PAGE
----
Author: Angie Fifer, Ph.D., CMPC
“Culture is simply a shared way of doing something with a passion.”
– Brian Chesky, Co-Founder, CEO, Airbnb
Culture Is a Buzz Word
“Culture” has become a big buzz word in organizations. In order to maximize productivity and results, culture must come first, right? But what actually is culture? (Read my colleague Dr. Donnie Horner’s recent article for a deep-dive into that question). And while we are asking questions here, what constitutes winning? Winning is a little easier to define on the athletic field where the score determines who wins and loses. But even there, a team who plays their absolute best against a far superior team could also count that performance as a win. Organizationally, does winning mean exceeding our performance goals? Performing better than the year before? And further, how do we win while also paying attention to culture?
Plenty of examples exist of quality organizational cultures that also perform at a high level:
— Southwest Airlines goes the extra mile to provide customer service, affordable flight options, and still turns excellent profits.
— Apple makes high end computers, phones, tablets, and music players with the customer experience in mind.
— Coach Gregg Popovich of the San Antonio Spurs focuses on building relationships with his players and loving them before demanding a strong work ethic and high-level performance.
While each of these examples are unique, there are elements of a winning culture that can be found across all.
3 Characteristics of Groups with Strong Cultures
In his book, Culture Code, Daniel Coyle identifies three overarching characteristics of groups with a strong culture.
- Perhaps surprisingly, the first characteristic is that strong organizations have a culture of psychological safety. Employees across the organization feel safe to express their opinions, challenge the status quo, and do not fear repercussions.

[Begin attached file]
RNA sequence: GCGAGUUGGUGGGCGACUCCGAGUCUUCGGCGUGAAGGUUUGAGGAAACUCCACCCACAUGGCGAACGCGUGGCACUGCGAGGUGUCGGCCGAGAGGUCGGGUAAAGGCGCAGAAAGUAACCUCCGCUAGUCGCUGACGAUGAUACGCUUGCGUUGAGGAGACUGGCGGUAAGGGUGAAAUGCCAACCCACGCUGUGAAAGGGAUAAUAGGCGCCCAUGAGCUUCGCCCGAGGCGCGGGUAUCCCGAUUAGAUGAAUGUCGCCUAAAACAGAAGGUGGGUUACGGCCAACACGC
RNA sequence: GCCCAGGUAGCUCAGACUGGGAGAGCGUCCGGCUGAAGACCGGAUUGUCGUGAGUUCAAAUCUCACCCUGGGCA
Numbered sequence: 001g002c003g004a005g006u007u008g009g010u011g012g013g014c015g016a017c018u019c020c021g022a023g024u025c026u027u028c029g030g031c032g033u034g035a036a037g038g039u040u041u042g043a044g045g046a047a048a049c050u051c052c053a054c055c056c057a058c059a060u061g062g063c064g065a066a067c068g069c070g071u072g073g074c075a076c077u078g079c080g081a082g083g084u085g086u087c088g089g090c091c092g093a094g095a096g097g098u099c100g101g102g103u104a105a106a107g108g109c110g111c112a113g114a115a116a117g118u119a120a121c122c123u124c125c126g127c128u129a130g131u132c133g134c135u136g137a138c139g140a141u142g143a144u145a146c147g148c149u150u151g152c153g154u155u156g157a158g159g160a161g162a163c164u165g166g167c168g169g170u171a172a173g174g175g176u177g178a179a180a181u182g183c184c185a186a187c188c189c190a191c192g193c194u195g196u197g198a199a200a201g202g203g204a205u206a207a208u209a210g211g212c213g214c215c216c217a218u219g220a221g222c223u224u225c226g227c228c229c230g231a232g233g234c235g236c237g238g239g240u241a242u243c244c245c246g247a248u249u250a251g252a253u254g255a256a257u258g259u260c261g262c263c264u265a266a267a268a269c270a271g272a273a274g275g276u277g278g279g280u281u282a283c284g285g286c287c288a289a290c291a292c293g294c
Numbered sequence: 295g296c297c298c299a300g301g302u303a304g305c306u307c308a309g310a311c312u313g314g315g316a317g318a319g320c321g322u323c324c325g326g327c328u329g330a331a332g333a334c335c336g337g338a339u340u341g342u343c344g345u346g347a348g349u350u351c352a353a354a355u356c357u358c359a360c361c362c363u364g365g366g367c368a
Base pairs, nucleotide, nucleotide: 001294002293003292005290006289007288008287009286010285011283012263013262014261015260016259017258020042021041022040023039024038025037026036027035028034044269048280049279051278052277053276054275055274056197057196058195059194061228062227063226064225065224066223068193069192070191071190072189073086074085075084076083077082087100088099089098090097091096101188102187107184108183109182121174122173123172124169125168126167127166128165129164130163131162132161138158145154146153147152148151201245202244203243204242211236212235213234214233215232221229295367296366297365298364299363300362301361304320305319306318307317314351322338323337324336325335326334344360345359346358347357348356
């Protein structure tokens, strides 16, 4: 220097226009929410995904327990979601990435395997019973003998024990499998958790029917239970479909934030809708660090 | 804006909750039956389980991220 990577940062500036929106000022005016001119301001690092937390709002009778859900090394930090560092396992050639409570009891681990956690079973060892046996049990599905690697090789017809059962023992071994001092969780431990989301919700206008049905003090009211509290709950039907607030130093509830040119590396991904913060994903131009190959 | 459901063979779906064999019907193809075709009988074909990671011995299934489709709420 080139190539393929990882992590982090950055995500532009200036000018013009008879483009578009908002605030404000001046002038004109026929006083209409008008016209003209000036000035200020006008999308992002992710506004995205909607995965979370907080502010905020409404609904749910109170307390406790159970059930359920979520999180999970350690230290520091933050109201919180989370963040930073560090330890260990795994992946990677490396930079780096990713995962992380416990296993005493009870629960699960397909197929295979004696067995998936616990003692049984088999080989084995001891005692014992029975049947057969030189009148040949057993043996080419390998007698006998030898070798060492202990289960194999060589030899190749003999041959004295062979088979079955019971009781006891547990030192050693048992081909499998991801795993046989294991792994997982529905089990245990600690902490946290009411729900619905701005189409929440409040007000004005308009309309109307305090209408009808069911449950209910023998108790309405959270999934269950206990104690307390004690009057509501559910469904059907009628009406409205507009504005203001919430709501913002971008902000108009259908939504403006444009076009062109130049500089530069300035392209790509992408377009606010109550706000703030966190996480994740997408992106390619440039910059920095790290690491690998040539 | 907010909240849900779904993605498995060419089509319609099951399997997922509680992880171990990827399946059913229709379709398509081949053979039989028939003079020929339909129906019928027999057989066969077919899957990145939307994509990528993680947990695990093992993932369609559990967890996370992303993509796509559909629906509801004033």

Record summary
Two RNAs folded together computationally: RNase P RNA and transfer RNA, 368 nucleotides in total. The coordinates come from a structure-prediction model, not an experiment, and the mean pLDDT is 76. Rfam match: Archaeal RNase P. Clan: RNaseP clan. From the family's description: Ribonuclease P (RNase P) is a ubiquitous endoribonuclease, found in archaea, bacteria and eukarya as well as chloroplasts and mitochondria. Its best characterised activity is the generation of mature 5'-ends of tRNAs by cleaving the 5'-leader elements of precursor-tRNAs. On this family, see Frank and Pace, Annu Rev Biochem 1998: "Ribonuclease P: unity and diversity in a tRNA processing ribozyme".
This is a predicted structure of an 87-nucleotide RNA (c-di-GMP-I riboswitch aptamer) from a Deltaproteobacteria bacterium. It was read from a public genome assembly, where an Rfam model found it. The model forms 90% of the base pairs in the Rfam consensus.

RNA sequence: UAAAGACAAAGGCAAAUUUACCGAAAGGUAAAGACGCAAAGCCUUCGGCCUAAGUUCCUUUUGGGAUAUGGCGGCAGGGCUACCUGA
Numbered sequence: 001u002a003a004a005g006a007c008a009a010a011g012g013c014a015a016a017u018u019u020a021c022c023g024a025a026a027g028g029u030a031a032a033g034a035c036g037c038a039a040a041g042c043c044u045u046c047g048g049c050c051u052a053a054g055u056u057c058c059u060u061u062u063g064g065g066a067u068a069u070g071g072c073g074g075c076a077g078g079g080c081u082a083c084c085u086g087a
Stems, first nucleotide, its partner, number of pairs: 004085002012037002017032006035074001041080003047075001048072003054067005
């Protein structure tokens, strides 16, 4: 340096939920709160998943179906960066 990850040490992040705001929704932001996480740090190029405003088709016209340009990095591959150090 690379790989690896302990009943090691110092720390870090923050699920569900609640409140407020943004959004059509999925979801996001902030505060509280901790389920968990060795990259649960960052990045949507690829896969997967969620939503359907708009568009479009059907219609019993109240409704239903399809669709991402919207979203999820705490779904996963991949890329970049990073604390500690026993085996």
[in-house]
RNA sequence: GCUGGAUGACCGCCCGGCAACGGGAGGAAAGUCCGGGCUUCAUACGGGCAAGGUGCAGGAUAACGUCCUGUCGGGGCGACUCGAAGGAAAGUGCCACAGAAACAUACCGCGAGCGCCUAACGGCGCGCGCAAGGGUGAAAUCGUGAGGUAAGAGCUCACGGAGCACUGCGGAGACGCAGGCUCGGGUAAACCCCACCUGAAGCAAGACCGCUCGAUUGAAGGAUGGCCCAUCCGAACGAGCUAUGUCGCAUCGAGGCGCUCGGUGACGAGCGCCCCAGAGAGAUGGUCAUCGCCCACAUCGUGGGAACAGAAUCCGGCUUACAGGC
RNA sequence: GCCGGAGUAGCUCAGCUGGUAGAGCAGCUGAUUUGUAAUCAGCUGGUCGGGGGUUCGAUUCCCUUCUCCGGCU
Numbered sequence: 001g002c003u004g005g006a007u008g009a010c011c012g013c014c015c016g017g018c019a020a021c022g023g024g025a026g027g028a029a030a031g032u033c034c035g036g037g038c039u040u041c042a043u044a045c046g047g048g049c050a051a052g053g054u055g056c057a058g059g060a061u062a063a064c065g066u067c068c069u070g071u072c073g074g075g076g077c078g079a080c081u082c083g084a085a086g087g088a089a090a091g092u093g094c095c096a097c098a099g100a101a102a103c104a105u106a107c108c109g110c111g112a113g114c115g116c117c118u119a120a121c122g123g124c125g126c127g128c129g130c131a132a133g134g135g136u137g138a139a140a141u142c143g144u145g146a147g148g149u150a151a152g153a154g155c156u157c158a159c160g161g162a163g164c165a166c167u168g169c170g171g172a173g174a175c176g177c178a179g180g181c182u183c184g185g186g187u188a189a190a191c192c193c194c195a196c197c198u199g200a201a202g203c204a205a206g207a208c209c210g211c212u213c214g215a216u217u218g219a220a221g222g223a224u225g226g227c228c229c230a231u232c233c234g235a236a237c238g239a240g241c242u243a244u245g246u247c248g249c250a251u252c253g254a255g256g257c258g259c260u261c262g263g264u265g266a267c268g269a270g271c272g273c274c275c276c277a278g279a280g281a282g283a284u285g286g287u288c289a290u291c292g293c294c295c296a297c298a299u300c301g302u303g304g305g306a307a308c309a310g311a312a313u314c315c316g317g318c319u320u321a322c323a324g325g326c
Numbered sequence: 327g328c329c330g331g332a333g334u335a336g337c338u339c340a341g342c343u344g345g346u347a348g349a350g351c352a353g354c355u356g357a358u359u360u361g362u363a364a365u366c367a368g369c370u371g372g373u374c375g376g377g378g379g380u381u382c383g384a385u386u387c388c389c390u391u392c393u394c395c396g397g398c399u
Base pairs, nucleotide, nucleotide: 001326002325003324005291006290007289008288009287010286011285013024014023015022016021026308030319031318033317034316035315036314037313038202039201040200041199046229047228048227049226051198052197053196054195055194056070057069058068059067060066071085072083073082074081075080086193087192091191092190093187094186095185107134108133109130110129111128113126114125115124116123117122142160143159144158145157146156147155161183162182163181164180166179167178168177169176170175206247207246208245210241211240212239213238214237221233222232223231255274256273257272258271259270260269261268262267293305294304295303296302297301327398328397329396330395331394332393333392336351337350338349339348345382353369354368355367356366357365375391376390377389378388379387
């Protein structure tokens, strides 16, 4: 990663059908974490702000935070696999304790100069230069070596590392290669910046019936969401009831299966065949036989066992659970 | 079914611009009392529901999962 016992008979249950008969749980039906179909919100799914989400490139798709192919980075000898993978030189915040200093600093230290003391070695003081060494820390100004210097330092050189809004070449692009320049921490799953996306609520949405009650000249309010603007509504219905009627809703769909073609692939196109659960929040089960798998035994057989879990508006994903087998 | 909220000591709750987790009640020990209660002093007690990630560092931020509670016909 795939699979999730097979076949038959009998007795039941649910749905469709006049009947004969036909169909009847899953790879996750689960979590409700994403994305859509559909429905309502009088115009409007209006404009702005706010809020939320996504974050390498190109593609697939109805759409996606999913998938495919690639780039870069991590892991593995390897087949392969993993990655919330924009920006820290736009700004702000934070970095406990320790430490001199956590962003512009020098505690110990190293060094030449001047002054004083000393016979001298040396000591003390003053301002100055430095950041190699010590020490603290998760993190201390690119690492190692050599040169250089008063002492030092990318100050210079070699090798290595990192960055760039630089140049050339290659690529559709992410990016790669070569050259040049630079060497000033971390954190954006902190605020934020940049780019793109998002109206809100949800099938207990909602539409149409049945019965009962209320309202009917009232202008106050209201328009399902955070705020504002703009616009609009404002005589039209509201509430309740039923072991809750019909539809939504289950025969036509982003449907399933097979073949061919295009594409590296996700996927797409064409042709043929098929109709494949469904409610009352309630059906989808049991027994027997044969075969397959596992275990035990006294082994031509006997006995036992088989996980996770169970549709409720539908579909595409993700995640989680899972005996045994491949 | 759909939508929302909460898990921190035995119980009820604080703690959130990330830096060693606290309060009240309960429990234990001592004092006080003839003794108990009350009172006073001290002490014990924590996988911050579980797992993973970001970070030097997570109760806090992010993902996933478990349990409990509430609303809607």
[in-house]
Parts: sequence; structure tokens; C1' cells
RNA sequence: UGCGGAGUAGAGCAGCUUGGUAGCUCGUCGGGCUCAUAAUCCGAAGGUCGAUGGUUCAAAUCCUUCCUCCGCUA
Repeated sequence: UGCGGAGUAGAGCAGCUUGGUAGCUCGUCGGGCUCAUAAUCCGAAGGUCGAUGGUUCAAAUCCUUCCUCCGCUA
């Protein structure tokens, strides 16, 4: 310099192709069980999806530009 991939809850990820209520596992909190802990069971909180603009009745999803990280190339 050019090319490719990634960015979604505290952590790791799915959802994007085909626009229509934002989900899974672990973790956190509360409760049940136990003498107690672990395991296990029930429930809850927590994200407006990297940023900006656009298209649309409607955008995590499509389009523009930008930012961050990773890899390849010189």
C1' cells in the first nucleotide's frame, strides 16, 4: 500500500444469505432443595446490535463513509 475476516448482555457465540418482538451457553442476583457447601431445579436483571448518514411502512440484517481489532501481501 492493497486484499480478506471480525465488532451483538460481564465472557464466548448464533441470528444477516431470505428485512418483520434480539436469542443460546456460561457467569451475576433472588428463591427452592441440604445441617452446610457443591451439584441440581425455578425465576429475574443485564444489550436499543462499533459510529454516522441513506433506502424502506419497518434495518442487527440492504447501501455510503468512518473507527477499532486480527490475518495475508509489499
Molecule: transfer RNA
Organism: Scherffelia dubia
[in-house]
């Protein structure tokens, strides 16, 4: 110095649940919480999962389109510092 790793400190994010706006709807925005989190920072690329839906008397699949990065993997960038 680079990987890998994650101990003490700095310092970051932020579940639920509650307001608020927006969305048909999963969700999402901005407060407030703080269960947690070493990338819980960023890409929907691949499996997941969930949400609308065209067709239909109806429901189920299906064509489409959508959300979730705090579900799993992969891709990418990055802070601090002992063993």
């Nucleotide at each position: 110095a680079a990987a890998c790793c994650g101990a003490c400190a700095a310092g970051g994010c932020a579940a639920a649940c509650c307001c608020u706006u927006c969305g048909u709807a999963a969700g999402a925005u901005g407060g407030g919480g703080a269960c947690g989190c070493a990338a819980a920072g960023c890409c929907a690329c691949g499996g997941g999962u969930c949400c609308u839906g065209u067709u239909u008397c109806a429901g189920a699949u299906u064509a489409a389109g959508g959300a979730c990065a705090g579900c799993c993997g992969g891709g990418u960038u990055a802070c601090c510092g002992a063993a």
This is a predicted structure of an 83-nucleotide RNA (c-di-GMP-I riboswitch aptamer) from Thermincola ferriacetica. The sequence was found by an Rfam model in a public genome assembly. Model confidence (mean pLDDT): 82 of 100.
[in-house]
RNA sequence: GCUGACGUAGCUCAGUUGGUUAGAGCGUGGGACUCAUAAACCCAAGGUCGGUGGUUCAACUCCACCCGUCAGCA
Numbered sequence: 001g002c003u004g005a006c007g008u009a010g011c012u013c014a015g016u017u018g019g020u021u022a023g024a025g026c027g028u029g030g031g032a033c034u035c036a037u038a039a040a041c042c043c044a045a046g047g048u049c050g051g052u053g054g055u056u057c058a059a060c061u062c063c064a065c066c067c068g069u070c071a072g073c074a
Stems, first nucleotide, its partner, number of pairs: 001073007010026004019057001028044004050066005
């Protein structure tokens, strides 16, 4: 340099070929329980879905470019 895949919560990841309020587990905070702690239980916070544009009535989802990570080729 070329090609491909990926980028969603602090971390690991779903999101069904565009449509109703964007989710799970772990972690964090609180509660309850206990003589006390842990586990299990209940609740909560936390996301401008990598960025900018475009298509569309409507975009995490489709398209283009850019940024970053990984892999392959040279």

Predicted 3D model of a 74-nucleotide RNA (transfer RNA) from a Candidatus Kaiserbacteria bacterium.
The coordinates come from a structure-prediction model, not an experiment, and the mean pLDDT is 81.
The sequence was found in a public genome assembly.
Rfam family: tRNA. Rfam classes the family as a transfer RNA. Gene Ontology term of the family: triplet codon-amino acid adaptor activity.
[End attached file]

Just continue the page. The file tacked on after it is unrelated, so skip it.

- Within this psychologically safe space, employees can also be vulnerable to offer new, out of the box ideas, and also share their story and connect as humans.
- Finally, great culture organizations have a crystal-clear purpose that provides the roadmap for where they want to go and how they will get there.
“Vulnerability doesn’t come after trust – it precedes it. Leaping into the unknown, when done alongside others, causes the solid ground of trust to materialize beneath our feet.”
– Daniel Coyle
6 Keys to Create a Strong Culture
Based on the results of a recent Gallup poll in the Harvard Business Review, there are six elements of a strong organizational culture that should be deliberately emphasized and worked at to increase productivity and drive integration and alignment:
- Fulfilling work: When we have mastery, autonomy, and purpose, employees at all levels are more intrinsically motivated to do their work well.
- Resilient and adaptable leadership: Leaders must have a clear purpose and vision for the organization. They must be emotionally intelligent, have the ability to self-regulate, and be able to adapt to change.
- Culture and strategy alignment: The culture supports the strategic vision and every member of the team is aligned with the strategic priorities.
- Productive work environment: The organization has created a psychologically safe environment that includes frequent feedback, is flexible, and inclusive.
- Trust in leadership: Integrity, transparency, and a commitment to people is present from the top down.
- High performance mindset: People have a growth mindset that is gritty and optimistic, are able to self-regulate, and are willing to receive and give feedback.
Culture will impact your business outcomes. But how do you know if your culture is strong or weak? What do you do if your culture needs to change (Hint: many change efforts fail without a carefully planned approach. Read more on that here.) Those questions are best answered through careful consultation with trusted advisors who can objectively assess the organization.
HigherEchelon provides a full range of diagnostic assessments and consulting services to help you determine the state of your culture. We can help you improve your culture, strengthen your leadership, and train your team in the mental and emotional skills that lead to high performance (and healthy and happy team members). Our highly certified change management experts can guide your organization through cultural transformations that last.
Learn more about HigherEchelon’s change management services and how we guide organizations through successful change initiatives.
Dr. Angie Fifer is a certified mental performance consultant who provides high performance and executive coaching for government and private sector organizations. As a former Performance Psychology trainer at the United States Military Academy at West Point, Dr. Fifer taught teams and individuals in both athletic and military performance domains. She earned a B.S. in both Kinesiology and Psychology from Penn State University, her M.A. in Sport and Exercise Psychology from California State University at Fullerton, and a Ph.D. in Sport and Exercise Psychology from Michigan State University.